Spangenberg Shibley & Liber LLP is Now Investigating Claims on Behalf of Women Who Have Allegedly Developed Type 2 Diabetes from Lipitor

Spangenberg Shibley & Liber is now investigating claims on behalf of individuals who allegedly have developed type 2 diabetes after taking statins, a cholesterol lowering medication.

Cleveland, OH (PRWEB) May 13, 2014

Spangenberg Shibley & Liber is now investigating claims on behalf of individuals who allegedly have developed type 2 diabetes after taking Lipitor, a cholesterol lowering medication.

Lipitor, a brand name for the drug Atorvastatin that was approved by the FDA in 1996, belongs to a class of drugs known as statins. Lipitor works by preventing the creation of cholesterol in the body by blocking the release of an enzyme from the liver. This in turn helps the body to lower the prominence of LDL- cholesterol also known as low density lipoprotein. This is the “bad cholesterol” in the body. Through the blocking of this enzyme, the body becomes unable to store cholesterol, thus reducing the risk of cardiovascular illnesses such as atherosclerosis. Atherosclerosis is the accumulation of cholesterol in the blood vessels.

The FDA has issued a consumer warning for all statins, including the popular drug Lipitor, requiring the labeling of the drug to be updated to include the increased risk of developing type 2 diabetes (http://www.fda.gov/forconsumers/consumerupdates/ucm293330.htm).

A study published in September, 2013 (content.onlinejacc.org/article.aspx?articleid=1351850) have confirmed reports of Statins causing type 2 diabetes in women who would ordinarily not be at risk of developing the disease. Lipitor, manufactured by Pfizer Pharmaceuticals, was intended to treat high cholesterol levels. While statins are typically very effective in lowering cholesterol levels, studies have shown that they significantly increases the risk of developing Type II Diabetes in women under the age of 80 with a BMI of 30 or lower.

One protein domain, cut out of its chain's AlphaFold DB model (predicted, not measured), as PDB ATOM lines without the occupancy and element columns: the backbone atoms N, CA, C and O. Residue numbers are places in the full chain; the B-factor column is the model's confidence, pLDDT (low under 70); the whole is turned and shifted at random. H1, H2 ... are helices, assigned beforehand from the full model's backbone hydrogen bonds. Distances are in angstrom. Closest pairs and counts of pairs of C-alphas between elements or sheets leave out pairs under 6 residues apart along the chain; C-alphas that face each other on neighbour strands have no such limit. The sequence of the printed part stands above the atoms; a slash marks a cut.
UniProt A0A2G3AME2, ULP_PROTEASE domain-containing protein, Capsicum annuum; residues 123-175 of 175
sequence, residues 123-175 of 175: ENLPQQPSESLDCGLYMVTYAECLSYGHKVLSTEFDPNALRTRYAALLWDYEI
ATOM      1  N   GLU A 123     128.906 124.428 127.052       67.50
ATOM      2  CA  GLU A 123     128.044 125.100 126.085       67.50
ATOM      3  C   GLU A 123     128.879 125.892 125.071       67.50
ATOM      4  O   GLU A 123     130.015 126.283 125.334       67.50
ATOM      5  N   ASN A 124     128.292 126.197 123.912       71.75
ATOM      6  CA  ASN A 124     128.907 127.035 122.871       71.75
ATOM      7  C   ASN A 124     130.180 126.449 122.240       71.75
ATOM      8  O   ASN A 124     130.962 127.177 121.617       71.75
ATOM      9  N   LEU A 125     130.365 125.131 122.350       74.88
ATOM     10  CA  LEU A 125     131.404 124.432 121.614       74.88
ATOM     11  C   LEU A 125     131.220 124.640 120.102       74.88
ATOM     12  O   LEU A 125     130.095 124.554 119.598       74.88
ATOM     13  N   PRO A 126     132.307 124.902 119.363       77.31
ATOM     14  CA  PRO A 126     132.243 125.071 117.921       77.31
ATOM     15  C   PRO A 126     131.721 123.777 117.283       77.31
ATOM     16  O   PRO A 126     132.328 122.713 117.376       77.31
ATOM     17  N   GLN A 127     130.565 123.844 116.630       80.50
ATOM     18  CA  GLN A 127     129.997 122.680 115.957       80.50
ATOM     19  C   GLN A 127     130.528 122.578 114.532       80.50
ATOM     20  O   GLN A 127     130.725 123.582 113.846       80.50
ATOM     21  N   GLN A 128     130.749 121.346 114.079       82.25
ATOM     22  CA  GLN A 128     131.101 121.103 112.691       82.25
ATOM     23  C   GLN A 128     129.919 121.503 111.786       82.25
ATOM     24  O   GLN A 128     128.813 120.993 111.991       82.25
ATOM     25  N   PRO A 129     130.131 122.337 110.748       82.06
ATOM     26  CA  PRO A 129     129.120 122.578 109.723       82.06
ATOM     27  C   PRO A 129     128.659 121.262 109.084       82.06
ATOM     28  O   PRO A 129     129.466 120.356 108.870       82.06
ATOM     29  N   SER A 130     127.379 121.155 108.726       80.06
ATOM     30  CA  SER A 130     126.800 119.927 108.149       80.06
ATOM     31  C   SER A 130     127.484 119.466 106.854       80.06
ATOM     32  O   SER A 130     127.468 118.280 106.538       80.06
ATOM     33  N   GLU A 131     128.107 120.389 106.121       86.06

However, several recent studies in February of 2010 in The Lancet (http://www.thelancet.com/journals/lancet/article/PIIS0140-6736(09)61965-6/abstract) and in September of 2012 in the Journal of the American College of Cardiology (content.onlinejacc.org/article.aspx?articleid=1351850) provide evidence that there are diabetes risks, but no benefits, for healthy women who take Statins.

In addition, the results of recent research studies linking Statins and diabetes in women have been published in the British Medical Journal and in the Journal of American Medical Association (JAMA-January, 2012). (archinte.jamanetwork.com/article.aspx?articleid=1108676)

In January 2013, JAMA Internal Medicine published the results of a study that spanned five years (from 1993 to 1998) and continued to follow the patients through 2005. The study included 161,808 post-menopausal women, ages 50-79, from 40 clinical centers in the U.S. The study’s objective was to determine whether there was a correlation between Type II Diabetes and statin use. The study concluded that women with a BMI below 30 had a higher risk of diabetes as compared to women with a BMI figure over 30. The study also showed an increased risk of Type II Diabetes in post-menopausal women on statin medication.

A study published in May of 2013 in the British Medical Journal stated there was an increased risk of diabetes, especially with higher doses taken over an extended period of time. The study also linked diabetes to highly potent statins, stating there was higher risk of developing new onset diabetes with prolonged use of statin drugs (Lipitor).

If you are a woman who has developed type 2 diabetes after taking Lipitor or have a loved one who has, contact a Lipitor Type 2 diabetes lawyer today.


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